Squash Blossom Fever
by Kate Heyhoe
Food, like fashion, has its ins and outs. Clunky Doc Martins: out. Tall, tailored boots: in.
Squash blossoms are definitely "in." They're hip, they're hot, they're happening. Not that they weren't appreciated by those in the know before this, but it's as if they suddenly hired an agent to get their name out there. And it's working. They're seen in all the best restaurants, rubbing pistils and stamens with truffles, goat cheese, and caviar. Flip from network morning shows to cable stations, and they're absolutely blooming—willingly stuffed, twisted, battered, fried, and Emeril-ized.
Everyone, it seems, wants a piece of these golden gems. Some zucchini farmers are even breeding plants that are heavy on the blossom production, and light on the zuke, or forgoing the zucchini altogether and marketing just the blossoms.
Anyone who has ever grown zucchini or other summer squash knows that a single plant performs its own loaves-and-fishes act, sprouting yellow flowers and little squashlings on a daily basis. The small zucchini are the most tender, but if you miss plucking one of these babies in the first few days (or hours), it will quietly and steadily transform itself into a zucchini on steroids. Sit very, very still, and you can actually see them grow. One minute you're gazing at a slender little finger, and the next it's a walloping baseball bat.
Losing track of zucchini is easy. The enormous paddle-like leaves create garden jungles, making it difficult to spot the prey in the bush. Ditto for other summer squashes, although zucchini have a particular camouflage trait that yellow squash don't: The plant stems and stalks can be as thick, deeply green, and striated as the vegetable itself, making it hard to distinguish between what is plant and what is vegetable, especially when peering through the leafy jungle.
Back to the blossoms. Even if you're not wielding a green thumb, your farmer's market may be a source for fresh blossoms. But be warned: blossoms live about as long as mayflies—at worst a few hours, at best a few days, and only in ideal conditions. Cook them the day you pick them, or the day you pick them up. I have managed to store blossoms (picked in the morning) for as long as two days, but not without rinsing them, letting them air dry on the kitchen counter, then wrapping them in paper towels, carefully nesting them in a sealed plastic storage container, and refrigerating them in the crisper at a precise controlled 34 degrees. If you want to store blossoms, you must be willing to devote yourself to their care and handling completely. And if you clip your own blossoms, do so in the cool morning hours, when they've just opened up. Afternoon blossoms are closed and already on their way out.
If you grow your own zucchini, you may be lucky enough to find yourself with a seemingly unlimited supply of blossoms each morning. Leave the females (the ones with bulbous bases attached) alone, as these are the ones that make babies. After a baby has begun to grow, the female flowers are no longer critical so you can gently twist them off. You do need a few males for pollination (they have more slender stems), but most plants are overpopulated with male flowers, so it's okay to nab a few for nibbling.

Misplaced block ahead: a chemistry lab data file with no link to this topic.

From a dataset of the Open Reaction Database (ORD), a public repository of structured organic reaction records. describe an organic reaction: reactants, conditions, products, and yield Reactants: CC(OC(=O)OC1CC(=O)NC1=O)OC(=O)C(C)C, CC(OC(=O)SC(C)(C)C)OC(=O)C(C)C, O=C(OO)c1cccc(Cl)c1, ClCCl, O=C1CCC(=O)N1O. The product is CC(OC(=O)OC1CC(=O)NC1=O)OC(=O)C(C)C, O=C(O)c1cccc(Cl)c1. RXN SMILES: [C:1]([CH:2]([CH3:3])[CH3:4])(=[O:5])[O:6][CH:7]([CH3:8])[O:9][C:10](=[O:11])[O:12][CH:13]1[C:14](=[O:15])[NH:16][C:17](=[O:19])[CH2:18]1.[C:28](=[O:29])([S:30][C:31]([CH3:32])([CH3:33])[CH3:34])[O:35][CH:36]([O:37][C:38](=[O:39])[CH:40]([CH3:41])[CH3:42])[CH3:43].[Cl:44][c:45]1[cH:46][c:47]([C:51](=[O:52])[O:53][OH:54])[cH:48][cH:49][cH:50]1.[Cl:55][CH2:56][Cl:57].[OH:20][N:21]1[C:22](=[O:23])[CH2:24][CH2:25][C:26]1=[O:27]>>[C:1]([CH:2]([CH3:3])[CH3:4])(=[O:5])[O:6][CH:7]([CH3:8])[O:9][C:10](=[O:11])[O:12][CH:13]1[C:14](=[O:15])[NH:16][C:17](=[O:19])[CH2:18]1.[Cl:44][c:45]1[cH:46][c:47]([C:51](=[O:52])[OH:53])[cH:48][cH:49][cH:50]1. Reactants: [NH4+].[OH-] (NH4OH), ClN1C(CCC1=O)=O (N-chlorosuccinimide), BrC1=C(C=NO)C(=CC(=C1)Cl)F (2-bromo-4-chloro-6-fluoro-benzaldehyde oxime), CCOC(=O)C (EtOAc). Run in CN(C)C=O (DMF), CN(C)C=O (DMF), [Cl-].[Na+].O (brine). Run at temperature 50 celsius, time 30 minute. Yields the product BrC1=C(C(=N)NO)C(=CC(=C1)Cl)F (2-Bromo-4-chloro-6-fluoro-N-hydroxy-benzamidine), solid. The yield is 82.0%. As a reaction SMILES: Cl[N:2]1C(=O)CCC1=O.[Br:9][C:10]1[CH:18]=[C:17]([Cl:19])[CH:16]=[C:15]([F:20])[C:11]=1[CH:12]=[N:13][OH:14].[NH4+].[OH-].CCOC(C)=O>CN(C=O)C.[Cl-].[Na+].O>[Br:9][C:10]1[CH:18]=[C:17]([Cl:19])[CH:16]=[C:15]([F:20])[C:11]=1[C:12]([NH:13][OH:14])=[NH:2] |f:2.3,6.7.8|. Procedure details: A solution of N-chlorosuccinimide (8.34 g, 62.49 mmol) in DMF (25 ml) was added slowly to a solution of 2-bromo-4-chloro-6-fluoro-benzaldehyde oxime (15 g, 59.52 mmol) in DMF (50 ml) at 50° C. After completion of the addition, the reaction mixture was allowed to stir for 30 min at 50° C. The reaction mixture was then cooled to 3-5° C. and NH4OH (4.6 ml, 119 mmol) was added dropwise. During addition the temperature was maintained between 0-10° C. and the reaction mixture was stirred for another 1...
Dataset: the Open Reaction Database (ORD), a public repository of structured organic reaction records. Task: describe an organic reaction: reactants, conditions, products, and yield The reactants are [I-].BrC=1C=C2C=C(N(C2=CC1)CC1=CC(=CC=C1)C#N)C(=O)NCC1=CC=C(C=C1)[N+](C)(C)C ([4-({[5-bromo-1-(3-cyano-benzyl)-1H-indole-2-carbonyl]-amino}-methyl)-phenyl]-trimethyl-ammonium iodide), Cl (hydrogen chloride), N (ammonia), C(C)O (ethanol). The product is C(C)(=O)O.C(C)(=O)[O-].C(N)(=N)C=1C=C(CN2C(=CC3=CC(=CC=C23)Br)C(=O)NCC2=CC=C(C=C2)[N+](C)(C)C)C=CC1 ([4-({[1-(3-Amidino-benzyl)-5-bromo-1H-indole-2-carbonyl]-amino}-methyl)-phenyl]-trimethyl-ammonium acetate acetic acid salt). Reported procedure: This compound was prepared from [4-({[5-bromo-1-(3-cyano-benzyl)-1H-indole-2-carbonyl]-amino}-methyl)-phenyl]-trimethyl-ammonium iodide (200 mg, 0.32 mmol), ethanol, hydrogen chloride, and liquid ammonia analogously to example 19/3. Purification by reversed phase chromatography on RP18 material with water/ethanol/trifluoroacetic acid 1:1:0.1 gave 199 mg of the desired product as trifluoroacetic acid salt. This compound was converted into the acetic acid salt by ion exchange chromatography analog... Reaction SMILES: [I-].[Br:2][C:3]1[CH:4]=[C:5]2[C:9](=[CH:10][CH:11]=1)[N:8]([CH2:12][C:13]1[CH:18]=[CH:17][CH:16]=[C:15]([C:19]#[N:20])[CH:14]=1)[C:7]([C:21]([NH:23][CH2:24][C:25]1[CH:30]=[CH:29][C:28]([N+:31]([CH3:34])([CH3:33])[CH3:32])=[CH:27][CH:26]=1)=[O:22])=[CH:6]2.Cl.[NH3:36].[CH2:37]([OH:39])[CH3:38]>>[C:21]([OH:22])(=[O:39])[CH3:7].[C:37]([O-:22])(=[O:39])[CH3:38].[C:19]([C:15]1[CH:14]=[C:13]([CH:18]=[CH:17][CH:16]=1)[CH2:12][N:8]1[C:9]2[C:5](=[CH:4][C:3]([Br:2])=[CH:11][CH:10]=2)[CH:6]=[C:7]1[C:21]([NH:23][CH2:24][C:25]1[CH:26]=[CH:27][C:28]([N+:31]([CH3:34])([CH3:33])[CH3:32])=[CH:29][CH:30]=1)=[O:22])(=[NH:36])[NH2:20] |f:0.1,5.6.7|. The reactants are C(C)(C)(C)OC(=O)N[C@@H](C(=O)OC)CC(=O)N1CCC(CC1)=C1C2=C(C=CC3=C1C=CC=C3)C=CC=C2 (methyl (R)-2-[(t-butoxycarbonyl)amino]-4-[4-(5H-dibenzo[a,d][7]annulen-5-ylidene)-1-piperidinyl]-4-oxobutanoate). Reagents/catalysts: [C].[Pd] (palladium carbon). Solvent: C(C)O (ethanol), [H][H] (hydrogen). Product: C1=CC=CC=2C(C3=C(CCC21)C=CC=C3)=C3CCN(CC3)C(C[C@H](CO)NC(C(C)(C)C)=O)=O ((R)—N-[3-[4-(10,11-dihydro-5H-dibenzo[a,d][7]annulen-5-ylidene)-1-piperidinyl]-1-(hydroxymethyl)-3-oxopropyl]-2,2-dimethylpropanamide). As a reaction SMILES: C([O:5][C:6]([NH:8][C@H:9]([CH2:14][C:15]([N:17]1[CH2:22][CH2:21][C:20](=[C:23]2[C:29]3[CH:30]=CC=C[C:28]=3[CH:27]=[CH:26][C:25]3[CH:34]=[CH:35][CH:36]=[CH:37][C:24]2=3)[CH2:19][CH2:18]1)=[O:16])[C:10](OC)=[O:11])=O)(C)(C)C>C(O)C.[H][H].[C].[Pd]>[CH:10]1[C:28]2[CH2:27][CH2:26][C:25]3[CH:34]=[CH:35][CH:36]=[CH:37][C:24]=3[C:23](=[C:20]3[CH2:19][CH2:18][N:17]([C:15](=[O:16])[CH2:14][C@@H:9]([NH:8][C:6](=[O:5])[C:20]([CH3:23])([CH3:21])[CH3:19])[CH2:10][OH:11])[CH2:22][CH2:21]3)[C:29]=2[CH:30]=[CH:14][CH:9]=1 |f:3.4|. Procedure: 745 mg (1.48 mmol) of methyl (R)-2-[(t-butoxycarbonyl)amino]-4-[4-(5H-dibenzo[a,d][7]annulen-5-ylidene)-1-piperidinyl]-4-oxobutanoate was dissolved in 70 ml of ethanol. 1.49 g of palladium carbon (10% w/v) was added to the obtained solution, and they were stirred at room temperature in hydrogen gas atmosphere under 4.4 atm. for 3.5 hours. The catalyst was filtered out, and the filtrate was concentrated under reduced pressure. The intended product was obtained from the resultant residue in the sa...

The most fashionable way to serve squash blossoms is to lightly batter and fry them. I tried dredging them in tempura batter and then in coarse panko breadcrumbs before frying, but I don't recommend this method. The little darlings have a natural flavor and texture far too delicate for such overkill. If you want to fry them, a simple, lightly seasoned flour and water batter (without additional crumb coating) is best.
My husband has been experimenting with French intensive gardening: cram as many plants in the soil as you can, ignoring the recommended spacing, and water away. It works. With zucchini and summer squash, it almost works too well. Every morning I wind up with dozens of new golden flowers, petals open wide as if trumpeting their arrival.
I feel guilty not harvesting them, since they're such a delicacy and so in demand. But fried blossoms, tasty as they are, get a bit tiresome after a while. Even in the heat of summer, though, you can create extraordinary blossom dishes without resorting to hot, creamy squash blossom soup (a Mexican specialty) or oven-baked stuffed blossoms, all of which work fine in the cool mountains around San Miguel de Allende, but not in the Southern California desert.
Fortunately, squash blossoms have a natural affinity for cheese. Quesadillas made with tangy cheese, a few petals torn into strips, and if you have it, a bit of epazote, couldn't be classier, and with such a simple dish, the flavor of the blossoms shines through. Cook them like they do in central Mexico, using delicate corn tortillas rather than flour tortillas, for an even more perfect meld.
As mentioned, the delicate blossoms wilt quickly, so don't even think about freezing them for winter use. However, I did discover one way to capture the blossoms for non-seasonal enjoyment: in hush puppies. Stir some shredded blossoms into the batter (and while you're at, add some fresh summer corn kernels), shape into small fingers of dough, and deep fry. The hush puppy interiors are tender and moist, while the outsides are crisp and golden. When you've had your fill of the pups hot out of the fryer, let the rest cool, seal them well, and freeze. They'll last two months or more frozen. Pop the frozen bites into a preheated 300 degree F. oven, bake for a few minutes until hot and crisp, and enjoy.
Kate's Global Kitchen for September 2003:
9/05/03 Looks Can Be Deceiving: Specialty Fruit and Produce
9/12/03 Squash Blossom Fever
9/19/03 Eating Well: It's All in Who You Know
9/26/03 Lemons in Hiding
Copyright © 2003, Kate Heyhoe. All rights reserved.
This page created September 2003